A federal judge has dismissed a putative class action brought by truck drivers who complained they were denied meal breaks in violation of a state law after finding that such claims are preempted by the Federal Aviation Administration Authorization Act.

In its February 8, 2012, decision in Esquivel et. al. v. Vistar Corp., the U.S. District Court for the Central District of California held that the truck drivers’ claims under California labor law were preempted because the FAAAA provides that “a State … may not enact or enforce a law, regulation, or other provision … related to a price, route, or service of any motor carrier … with respect to the transportation of property.”

The plaintiffs, a group of route delivery truck drivers, alleged that the defendant carrier scheduled their delivery routes such that the plaintiffs were unable to take duty-free meal breaks and were not properly compensated for the missed meal breaks in violation of California labor laws.

In dismissing the case, the court looked to the Ninth Circuit’s test for preemption under the FAAAA enunciated in the September 2011 decision in American Trucking Associations Inc. v. City of Los Angeles (ATA II). In a “borderline,” case, the Ninth Circuit held, “the proper inquiry is whether the provision, directly or indirectly, ‘binds the carrier to a particular price, route or service and thereby interferes with competitive market forces within the…industry.’”

In applying the test, the court followed the reasoning of the Southern District of California’s October 2011 decision in Dilts v. Penske Logistics, LLC. It concluded that California meal and rest break laws have the effect of binding drivers to a particular price, route, and service, interfering with competitive market forces within the industry. The court determined that the meal and rest break laws bind drivers to a particular route by depriving them of the ability to take any route that does not offer adequate locations for stopping, and force drivers to take shorter or fewer routes. The court then found that the meal and rest break laws have a substantial impact on trucking services because the laws affect the number of routes the driver may take, the types of roads the driver may take, and the amount of time it takes a driver to reach his or her destination. Finally, the court concluded that the cumulative effect of California’s meal and rest break laws on the defendant’s routes and services have a substantial impact on prices.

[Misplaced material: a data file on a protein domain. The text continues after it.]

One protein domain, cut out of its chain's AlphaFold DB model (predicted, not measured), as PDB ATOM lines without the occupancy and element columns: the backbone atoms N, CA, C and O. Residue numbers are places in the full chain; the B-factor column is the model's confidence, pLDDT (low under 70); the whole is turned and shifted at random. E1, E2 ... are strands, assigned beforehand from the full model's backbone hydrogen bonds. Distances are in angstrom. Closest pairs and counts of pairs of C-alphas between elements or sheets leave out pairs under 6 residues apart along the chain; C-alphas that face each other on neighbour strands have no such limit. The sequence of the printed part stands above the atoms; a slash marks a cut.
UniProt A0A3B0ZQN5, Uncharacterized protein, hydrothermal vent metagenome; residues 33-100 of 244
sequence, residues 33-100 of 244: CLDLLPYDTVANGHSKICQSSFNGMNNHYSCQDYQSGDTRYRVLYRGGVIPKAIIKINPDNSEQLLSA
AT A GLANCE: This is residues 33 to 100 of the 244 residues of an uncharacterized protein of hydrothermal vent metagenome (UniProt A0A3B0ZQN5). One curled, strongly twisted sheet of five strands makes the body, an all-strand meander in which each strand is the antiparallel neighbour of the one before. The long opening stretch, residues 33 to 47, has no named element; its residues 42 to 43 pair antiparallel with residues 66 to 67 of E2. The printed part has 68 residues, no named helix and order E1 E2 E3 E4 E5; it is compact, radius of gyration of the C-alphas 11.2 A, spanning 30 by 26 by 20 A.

The court rejected the plaintiffs’ attempt to analogize the meal and rest break laws to California’s wage laws—which have been found not to be preempted by the FAAAA—opining that, unlike the meal and break laws, the effect of California’s wage laws on prices, routes, or services is only tenuous.

The court also rejected the plaintiffs’ argument that the carrier could comply with California’s meal and rest break laws without significantly altering its routes, services, or prices by entering into on-duty meal period agreements or paying drivers an extra hour of work in lieu of scheduling breaks. The court found no indication that the carrier could satisfy the criteria necessary to establish an exception to the off-duty meal requirement, and also believed the plaintiffs’ proposal would conflict with California Labor Code Section 226.7(a), which prohibits employers from requiring employees to work through state-mandated meal periods.

In light of the Dilts and Esquivel decisions, any trucking company alleged to have violated state laws regarding meal, rest periods, or any other state-mandated breaks would be advised to consider federal preemption under the FAAAA as a complete defense to such claims.